Axure jumpstarts projects, enables collaboration

Axure RP provides interactive wireframe software with prototyping and specification tools.

Axure RP provides interactive wireframe software with prototyping and specification tools. Users can generate an interactive HTML website wireframe or UI mockup without coding and send a link to clients or other users to review. Android or iPhone app interfaces can also be designed and viewed on mobile devices.

A perpetual single user license is $589. Cost is $539 each when purchasing five or more at a time. Each license can be used on two computers.


Bob Brin, digital creative director at Padilla Speer Beardsley, has used Axure RP for about three years.

How do you use it?
We use it to create a blueprint of a website or digital project. We start by laying out page outlines. Then we blueprint individual pages.

You're actually building a very simple website as you do it. In the old days, a wireframe was drawn with static printout pages. Now, when you add a navigation bar you can link everything so you're moving from a rough layout to essentially a website prototype before you've done any design.

It exports to HTML, Word, or Excel, which can be shared and added to.

It's becoming much more collaborative. A new beta feature called AxShare, allows you to upload an Axure document and it'll generate an HTML file and allow people to add discussion notes. Your designer, client, content providers, and programmers can all comment, so everything comes together easier, and it saves wheel spinning at design and development.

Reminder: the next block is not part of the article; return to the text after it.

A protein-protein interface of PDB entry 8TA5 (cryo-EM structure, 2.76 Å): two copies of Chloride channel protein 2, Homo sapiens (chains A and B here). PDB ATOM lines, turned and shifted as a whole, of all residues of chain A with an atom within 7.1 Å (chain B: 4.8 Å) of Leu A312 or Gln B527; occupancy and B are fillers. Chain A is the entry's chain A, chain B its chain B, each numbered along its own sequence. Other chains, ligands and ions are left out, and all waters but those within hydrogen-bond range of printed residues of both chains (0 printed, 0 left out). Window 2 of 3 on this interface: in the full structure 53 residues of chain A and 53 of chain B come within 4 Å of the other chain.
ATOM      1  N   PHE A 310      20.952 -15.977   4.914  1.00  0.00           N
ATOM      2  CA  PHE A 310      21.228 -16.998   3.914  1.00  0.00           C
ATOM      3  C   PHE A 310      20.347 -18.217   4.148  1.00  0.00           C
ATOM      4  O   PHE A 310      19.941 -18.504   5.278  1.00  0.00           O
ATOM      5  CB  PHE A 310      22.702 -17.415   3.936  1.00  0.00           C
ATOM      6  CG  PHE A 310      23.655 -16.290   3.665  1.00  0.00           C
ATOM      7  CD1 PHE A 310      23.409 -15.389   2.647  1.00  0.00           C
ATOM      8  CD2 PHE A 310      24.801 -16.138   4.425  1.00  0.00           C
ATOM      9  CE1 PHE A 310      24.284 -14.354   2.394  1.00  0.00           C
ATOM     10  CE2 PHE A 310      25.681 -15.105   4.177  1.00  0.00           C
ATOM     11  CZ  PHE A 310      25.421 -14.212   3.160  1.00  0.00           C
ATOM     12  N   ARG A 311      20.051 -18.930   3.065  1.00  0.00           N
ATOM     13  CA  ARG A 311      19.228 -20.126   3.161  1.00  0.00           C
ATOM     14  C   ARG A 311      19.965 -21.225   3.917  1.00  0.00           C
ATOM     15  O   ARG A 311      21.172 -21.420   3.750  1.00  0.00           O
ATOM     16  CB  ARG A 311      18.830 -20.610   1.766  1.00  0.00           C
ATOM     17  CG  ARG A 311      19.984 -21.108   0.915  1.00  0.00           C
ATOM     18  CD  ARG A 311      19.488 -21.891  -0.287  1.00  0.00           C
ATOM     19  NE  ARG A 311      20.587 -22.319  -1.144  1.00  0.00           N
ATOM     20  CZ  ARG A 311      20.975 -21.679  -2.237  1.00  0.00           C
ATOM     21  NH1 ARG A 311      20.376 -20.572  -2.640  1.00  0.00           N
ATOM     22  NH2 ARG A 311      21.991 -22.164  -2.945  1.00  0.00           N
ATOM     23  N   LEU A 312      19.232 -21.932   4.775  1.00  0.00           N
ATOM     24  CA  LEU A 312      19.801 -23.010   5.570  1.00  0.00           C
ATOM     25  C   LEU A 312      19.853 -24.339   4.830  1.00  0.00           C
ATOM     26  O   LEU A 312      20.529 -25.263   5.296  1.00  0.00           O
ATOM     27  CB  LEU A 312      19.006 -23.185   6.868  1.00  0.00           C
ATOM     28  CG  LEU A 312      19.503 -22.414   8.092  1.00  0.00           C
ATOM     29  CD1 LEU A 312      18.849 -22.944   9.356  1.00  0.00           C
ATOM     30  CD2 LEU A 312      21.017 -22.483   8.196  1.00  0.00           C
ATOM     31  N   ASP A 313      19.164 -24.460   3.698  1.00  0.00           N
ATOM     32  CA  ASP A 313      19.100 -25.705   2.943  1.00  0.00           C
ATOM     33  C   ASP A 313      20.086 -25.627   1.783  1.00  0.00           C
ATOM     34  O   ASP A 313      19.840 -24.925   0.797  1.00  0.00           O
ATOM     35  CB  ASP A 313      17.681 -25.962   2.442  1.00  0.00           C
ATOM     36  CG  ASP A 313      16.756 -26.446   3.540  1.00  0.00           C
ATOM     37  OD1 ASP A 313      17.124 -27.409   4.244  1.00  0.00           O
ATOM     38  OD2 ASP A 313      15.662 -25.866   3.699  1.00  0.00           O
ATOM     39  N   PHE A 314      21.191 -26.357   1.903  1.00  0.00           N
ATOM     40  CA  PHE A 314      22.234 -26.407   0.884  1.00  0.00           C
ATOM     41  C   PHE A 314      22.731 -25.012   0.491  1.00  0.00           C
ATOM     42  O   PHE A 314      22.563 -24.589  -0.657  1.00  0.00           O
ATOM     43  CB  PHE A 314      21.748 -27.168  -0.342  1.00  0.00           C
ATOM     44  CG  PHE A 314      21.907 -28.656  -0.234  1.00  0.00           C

We haven't had any major glitches. Axure has a discussion forum that helps you work through issues. You can also email them.

How does it serve your business needs?
It helps clients envision a site without distracting them with design. It's very easy to fall in love with a cool design and not think through functionality. Axure helps ensure everyone is very clear on project scope, content, and functionality.

A clickable prototype provides a nice comfort factor for clients before they spend a lot of money on design.

Also, it allows us to do usability testing before the design is done. It's great if a client has an idea for a complicated site and they want to beta test internally to get an idea of how people will use it and how they can improve it. In some cases, usability testing can help us formulate better rationale for an approach for the client.

How does it integrate with your existing infrastructure from an IT standpoint?
It runs on the desktop.

What are the main benefits?
It provides clarity on project scope and details.

Cost savings. You work through content and layout issues before you go to design and development.

What are the main drawbacks?
It's designed for information architects, so problems can arise if someone who maybe shouldn't be using it gets too involved. For more sophisticated projects, the tool doesn't make you into a professional information architect, just as a circular saw doesn't make you a carpenter. You have to get skilled at it, like most tools.

What would you like to see improved/added?
The site outline that's generated doesn't create a flow chart or map. Instead, you have to draw the map manually. I'd like automatic drawing of a site map that we could then modify.

We're looking forward to the collaboration tool expansion. There's a discussion area for an entire page, but it would be nice to talk about individual elements and have the ability to add an email chain so collaborators know when someone updates a page.

Microsoft Visio – provides diagramming tools.

OmniGraffle – a diagramming application for Mac.

Adobe Muse (currently in beta) – allows users to design and publish HTML without writing code.

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